– Functionality for Multiple users associated with a single account is in the pipeline and will provide simple privileges too. This has long been a bone of contention for organisations using AWS so will be welcomed.

– Amazon is planning to have lot more EC2 workshops through local partners.

Other things of note that we learnt where:

– We learned that large physical instances currently have their own dedicated blade / box.

– As AWS has grown, large number of machines are available and organizations can request hundreds of machines easily. Even extreme cases are catered for i.e. even requests for 50000 machines.

– As a matter of policy new functionally will be rolled out simultaneously in EU and US unless there is a good reason.

All in all some exciting stuff, and there was other things in the pipeline they could not share, but the public cloud market is starting to get more players and I think Amazon need to get some of their infrastructure pieces in place sooner rather than later.

Amazon Elastic MapReduce now available in Europe

From the Amazon Web Services Blog:

 Earlier this year I wrote about Amazon Elastic MapReduce and the ways in which it can be used to process large data sets on a cluster of processors. Since the announcement, our customers have wholeheartedly embraced the service and have been doing some very impressive work with it (more on this in a moment).

Today I am pleased to announce Amazon Elastic MapReduce job flows can now be run in our European region. You can launch jobs in Europe by simply choosing the new region from the menu. The jobs will run on EC2 instances in Europe and usage will be billed at those rates.

 Because the input and output locations for Elastic MapReduce jobs are specified in terms of URLs to S3 buckets, you can process data from US-hosted buckets in Europe, storing the results in Europe or in the US. Since this is an internet data transfer, the usual EC2 and S3 bandwidth charges will apply.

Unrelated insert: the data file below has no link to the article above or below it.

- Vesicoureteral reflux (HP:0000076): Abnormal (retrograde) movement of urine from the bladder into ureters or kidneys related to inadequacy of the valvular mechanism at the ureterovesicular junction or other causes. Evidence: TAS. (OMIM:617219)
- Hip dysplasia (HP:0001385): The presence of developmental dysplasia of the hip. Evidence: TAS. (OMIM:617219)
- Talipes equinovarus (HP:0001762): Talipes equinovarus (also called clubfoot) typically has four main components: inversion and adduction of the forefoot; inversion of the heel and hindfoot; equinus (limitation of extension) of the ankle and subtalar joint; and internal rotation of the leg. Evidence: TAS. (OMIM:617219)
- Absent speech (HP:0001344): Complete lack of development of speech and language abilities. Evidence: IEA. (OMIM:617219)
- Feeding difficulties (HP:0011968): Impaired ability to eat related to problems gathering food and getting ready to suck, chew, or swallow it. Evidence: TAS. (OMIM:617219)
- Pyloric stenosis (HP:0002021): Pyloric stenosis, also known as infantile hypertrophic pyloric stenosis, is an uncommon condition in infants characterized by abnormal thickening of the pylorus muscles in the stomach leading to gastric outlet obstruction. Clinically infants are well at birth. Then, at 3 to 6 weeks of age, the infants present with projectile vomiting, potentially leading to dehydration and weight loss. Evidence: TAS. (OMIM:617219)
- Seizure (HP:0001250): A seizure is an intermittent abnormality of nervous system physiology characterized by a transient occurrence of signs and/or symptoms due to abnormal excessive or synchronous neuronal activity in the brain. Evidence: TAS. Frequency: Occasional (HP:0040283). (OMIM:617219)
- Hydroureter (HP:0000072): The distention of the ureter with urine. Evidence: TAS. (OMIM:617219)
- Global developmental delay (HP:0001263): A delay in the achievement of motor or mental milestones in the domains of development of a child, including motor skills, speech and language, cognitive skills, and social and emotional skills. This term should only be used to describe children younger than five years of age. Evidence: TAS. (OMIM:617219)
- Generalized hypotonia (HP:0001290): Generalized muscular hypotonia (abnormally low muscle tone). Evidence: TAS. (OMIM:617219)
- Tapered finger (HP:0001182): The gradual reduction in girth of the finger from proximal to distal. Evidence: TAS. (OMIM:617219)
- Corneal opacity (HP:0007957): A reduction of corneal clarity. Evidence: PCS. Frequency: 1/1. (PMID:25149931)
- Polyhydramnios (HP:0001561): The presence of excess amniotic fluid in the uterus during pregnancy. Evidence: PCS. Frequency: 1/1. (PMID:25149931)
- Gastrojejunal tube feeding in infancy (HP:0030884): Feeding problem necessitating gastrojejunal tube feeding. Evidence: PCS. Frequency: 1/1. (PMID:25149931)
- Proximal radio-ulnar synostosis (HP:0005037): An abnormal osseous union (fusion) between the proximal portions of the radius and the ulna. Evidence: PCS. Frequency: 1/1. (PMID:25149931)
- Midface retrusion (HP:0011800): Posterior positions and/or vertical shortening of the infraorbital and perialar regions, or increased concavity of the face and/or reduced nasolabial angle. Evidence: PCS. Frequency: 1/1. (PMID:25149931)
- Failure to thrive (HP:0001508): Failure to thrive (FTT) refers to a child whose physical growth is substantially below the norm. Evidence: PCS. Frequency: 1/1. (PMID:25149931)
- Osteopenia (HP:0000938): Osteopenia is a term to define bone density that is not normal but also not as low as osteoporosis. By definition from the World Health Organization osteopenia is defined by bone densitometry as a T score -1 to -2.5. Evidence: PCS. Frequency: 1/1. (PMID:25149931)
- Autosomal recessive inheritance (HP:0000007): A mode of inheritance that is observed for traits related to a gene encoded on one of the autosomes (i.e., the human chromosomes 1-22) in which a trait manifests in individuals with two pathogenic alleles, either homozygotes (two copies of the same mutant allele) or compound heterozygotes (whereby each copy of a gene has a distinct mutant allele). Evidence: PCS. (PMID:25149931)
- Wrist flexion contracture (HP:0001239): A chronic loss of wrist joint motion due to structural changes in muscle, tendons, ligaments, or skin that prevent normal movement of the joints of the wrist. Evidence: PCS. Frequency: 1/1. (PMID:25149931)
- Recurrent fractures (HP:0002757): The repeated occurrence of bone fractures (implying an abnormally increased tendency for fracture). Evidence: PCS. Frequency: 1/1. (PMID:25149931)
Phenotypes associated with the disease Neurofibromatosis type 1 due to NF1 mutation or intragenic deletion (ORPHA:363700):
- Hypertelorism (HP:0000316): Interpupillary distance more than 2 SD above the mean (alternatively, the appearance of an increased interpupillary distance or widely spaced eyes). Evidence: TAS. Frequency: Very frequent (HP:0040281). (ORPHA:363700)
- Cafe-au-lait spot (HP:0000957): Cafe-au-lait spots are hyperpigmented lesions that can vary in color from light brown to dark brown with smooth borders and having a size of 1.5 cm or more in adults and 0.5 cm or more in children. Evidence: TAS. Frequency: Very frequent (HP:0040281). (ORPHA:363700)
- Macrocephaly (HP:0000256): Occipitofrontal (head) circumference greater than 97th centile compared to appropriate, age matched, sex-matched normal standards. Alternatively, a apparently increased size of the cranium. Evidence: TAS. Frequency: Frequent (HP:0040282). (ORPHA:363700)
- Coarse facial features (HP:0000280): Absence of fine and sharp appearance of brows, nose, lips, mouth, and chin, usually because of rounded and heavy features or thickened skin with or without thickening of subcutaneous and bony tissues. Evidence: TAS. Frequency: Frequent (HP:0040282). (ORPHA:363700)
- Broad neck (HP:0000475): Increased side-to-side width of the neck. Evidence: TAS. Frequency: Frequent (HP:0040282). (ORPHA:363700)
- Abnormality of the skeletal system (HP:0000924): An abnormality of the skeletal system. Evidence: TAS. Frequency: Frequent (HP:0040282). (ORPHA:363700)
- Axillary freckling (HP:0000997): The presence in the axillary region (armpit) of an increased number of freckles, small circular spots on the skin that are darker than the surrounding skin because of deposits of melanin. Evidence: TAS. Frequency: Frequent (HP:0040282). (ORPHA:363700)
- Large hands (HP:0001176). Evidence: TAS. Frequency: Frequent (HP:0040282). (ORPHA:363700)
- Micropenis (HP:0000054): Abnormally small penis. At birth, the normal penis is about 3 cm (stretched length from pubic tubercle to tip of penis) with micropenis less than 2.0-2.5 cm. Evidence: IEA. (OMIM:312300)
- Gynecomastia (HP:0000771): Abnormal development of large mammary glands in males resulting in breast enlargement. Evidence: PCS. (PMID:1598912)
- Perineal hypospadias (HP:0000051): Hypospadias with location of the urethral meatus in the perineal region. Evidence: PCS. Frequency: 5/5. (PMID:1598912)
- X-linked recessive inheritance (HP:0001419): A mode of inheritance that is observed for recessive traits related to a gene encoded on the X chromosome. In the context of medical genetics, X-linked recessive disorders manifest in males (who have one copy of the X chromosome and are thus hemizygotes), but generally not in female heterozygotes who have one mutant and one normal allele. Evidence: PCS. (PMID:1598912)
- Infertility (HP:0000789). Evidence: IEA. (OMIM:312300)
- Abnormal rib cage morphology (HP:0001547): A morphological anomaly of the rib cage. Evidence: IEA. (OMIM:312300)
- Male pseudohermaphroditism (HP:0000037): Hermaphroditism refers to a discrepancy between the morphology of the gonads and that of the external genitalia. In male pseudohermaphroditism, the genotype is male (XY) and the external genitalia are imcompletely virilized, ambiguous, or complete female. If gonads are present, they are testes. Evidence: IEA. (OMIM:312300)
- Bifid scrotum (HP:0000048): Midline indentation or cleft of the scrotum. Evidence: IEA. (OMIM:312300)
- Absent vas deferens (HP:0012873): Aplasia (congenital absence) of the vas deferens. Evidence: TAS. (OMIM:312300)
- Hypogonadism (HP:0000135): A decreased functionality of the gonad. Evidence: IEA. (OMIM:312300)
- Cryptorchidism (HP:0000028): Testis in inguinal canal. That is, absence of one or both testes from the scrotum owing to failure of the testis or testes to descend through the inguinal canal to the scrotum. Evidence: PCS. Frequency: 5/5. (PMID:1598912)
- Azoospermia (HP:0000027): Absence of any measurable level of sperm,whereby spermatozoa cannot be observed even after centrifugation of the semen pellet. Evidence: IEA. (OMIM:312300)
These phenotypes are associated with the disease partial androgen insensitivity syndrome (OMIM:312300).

Our customers are doing some interesting things with Elastic MapReduce.

 At the recent Hadoop Summit, online shopping site ExtraBux described their multi-stage processing pipeline. The pipeline is fed with data supplied by their merchant partners. This data is preprocessed on some EC2 instances and then stored on a collection of Elastic Block Store volumes.The first MapReduce step processes this data into a common format and stores it in HDFS form for further processing. Additional processing steps transform the data and product images into final form for presentation to online shoppers. You can learn more about this work in Jinesh Varia’s Hadoop Summit Presentation.

Online dating site eHarmony is also making good use of Elastic MapReduce, processing tens of gigabytes of data representing hundreds of millions of users, each with several hundred attributes to be matched. According to an article on, they are doing this work for $1,200 per month, a considerable savings from the $5,000 per month that they estimated it would cost them to do it internally.

We’ve added some articles to our Resource Center to help you to use Elastic MapReduce in your own applications. Here’s what we have so far:



You should also check out AWS Evangelist Jinesh Varia in this video from the Hadoop Summit:

— Jeff;

PS – If you have a lot of data that you would like to process on Elastic MapReduce, don’t forget to check out the new AWS Import/Export service. You can send your physical media to us and we’ll take care of loading it into Amazon S3 for you.